A pragmatic randomised controlled trial of the Welsh National Exercise Referral Scheme: protocol for trial and integrated economic and process evaluation
1 Cardiff Institute of Society and Health, School of Social Sciences, Cardiff University, 1-3 Museum Place, Cardiff, CF10 3BD, UK
2 Centre for Economics and Policy in Health, Institute of Medical and Social Care Research, Bangor University, College Road, Bangor, LL57 2DG, UK
3 Dept. of Primary Care and Public Health, School of Medicine, Cardiff University, North Wales Clinical School, Gwefro Unit 6/7, Wrexham,. LL13 7YP, UK
4 Social Research Division, Welsh Assembly Government, Cathays Park, Cardiff, CF10 3NQ, UK
5 Department for Public Health and Health Professions, Welsh Assembly Government, Cathays Park, Cardiff, CF10 3NQ, UK
BMC Public Health 2010, 10:352 doi:10.1186/1471-2458-10-352Published: 18 June 2010
The benefits to health of a physically active lifestyle are well established and there is evidence that a sedentary lifestyle plays a significant role in the onset and progression of chronic disease. Despite a recognised need for effective public health interventions encouraging sedentary people with a medical condition to become more active, there are few rigorous evaluations of their effectiveness. Following NICE guidance, the Welsh national exercise referral scheme was implemented within the context of a pragmatic randomised controlled trial.
The randomised controlled trial, with nested economic and process evaluations, recruited 2,104 inactive men and women aged 16+ with coronary heart disease (CHD) risk factors and/or mild to moderate depression, anxiety or stress. Participants were recruited from 12 local health boards in Wales and referred directly by health professionals working in a range of health care settings. Consenting participants were randomised to either a 16 week tailored exercise programme run by qualified exercise professionals at community sports centres (intervention), or received an information booklet on physical activity (control). A range of validated measures assessing physical activity, mental health, psycho-social processes and health economics were administered at 6 and 12 months, with the primary 12 month outcome measure being 7 day Physical Activity Recall. The process evaluation explored factors determining the effectiveness or otherwise of the scheme, whilst the economic evaluation determined the relative cost-effectiveness of the scheme in terms of public spending.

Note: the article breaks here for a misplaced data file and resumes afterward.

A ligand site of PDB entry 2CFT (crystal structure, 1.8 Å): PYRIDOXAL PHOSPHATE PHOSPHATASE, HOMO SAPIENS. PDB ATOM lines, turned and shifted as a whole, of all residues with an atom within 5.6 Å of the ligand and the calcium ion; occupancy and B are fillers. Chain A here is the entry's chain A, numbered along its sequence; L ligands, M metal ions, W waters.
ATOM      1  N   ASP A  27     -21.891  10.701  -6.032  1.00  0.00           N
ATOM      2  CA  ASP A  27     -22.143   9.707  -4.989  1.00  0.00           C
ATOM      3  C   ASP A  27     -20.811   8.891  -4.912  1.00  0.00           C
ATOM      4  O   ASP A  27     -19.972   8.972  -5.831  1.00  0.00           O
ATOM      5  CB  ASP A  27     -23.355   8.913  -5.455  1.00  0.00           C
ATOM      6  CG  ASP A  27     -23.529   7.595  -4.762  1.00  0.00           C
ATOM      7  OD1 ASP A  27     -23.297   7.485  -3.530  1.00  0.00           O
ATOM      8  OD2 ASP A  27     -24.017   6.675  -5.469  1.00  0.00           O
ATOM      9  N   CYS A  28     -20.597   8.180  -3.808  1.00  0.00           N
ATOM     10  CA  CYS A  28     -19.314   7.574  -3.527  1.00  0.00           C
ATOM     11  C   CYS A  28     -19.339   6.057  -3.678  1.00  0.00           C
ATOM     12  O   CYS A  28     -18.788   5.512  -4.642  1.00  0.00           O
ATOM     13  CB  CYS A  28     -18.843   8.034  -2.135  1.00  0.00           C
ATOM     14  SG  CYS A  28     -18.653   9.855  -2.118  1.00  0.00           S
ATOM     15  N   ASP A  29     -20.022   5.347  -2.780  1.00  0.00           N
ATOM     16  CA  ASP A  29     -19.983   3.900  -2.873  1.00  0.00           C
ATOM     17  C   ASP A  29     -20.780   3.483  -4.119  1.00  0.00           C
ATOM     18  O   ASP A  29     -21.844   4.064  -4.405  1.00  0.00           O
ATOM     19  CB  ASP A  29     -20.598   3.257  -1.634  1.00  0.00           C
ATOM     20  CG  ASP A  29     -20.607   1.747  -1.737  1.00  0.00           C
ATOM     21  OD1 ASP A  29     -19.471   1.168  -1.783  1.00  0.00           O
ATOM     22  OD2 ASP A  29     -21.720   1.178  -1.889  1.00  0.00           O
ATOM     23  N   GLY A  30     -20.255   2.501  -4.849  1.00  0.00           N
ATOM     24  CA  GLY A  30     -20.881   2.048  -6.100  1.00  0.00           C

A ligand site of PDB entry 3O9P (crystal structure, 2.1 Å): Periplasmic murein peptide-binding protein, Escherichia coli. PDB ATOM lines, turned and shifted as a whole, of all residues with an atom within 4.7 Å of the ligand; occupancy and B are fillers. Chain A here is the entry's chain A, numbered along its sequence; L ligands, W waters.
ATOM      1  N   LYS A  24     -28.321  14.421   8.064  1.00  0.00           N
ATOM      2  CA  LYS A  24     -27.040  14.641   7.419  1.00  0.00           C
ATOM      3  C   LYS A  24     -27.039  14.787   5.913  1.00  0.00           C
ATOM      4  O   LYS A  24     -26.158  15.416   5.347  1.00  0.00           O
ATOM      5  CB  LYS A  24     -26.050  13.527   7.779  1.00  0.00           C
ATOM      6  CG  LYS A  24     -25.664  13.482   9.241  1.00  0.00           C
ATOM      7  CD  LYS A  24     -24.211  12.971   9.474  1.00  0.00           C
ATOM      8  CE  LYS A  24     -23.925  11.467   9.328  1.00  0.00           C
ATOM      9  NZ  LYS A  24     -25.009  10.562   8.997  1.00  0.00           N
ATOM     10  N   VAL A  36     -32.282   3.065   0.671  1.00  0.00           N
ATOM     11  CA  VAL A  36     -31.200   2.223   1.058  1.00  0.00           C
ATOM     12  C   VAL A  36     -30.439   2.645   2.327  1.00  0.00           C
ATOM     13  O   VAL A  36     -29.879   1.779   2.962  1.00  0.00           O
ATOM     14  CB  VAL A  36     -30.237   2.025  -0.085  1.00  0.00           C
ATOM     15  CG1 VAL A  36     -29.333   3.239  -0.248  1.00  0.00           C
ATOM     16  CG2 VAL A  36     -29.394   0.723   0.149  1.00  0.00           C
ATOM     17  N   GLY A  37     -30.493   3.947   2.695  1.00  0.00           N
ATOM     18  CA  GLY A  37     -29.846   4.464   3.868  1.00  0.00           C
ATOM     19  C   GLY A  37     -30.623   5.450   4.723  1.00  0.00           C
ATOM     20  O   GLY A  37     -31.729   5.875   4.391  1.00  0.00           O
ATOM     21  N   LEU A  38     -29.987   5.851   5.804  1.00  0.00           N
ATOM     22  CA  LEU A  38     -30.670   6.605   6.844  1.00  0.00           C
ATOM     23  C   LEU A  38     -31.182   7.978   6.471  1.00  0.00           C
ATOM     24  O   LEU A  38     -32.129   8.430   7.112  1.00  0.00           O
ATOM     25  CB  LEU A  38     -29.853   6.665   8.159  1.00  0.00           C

Evaluation of such a large scale national public health intervention presents methodological challenges in terms of trial design and implementation. This study was facilitated by early collaboration with social research and policy colleagues to develop a rigorous design which included an innovative approach to patient referral and trial recruitment, a comprehensive process evaluation examining intervention delivery and an integrated economic evaluation. This will allow a unique insight into the feasibility, effectiveness and cost effectiveness of a national exercise referral scheme for participants with CHD risk factors or mild to moderate anxiety, depression, or stress and provides a potential model for future policy evaluations.
Current Controlled Trials ISRCTN47680448